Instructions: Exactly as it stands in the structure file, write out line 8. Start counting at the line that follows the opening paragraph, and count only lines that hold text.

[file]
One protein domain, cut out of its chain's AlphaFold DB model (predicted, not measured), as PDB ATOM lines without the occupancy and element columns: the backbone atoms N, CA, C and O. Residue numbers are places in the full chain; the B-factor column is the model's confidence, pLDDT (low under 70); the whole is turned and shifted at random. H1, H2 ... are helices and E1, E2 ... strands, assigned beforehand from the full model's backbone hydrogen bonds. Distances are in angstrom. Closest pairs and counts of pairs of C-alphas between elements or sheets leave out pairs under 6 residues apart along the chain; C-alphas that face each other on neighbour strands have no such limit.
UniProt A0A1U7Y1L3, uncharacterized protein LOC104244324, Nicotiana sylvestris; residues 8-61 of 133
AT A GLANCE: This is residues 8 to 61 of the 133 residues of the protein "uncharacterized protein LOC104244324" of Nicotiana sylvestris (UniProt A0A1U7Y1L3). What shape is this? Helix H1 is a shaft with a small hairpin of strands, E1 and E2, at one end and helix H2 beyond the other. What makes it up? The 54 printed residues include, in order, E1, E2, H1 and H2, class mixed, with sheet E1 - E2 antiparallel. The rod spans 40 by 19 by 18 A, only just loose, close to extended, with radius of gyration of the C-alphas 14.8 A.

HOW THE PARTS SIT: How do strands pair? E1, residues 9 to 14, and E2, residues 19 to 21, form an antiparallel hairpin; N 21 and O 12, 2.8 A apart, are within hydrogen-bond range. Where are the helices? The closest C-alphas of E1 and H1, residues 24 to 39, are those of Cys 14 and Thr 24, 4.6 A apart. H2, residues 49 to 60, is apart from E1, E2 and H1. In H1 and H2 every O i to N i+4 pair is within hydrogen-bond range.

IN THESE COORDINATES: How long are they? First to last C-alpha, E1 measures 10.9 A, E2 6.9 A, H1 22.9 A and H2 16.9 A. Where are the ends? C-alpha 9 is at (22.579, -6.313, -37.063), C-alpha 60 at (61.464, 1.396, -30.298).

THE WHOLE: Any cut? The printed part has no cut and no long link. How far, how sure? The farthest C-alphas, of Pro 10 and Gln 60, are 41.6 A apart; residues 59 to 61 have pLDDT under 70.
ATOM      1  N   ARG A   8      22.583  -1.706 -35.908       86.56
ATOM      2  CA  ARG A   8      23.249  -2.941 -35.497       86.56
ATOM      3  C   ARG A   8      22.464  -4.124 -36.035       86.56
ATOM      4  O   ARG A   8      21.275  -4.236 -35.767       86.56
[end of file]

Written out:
ATOM      3  C   ARG A   8      22.464  -4.124 -36.035       86.56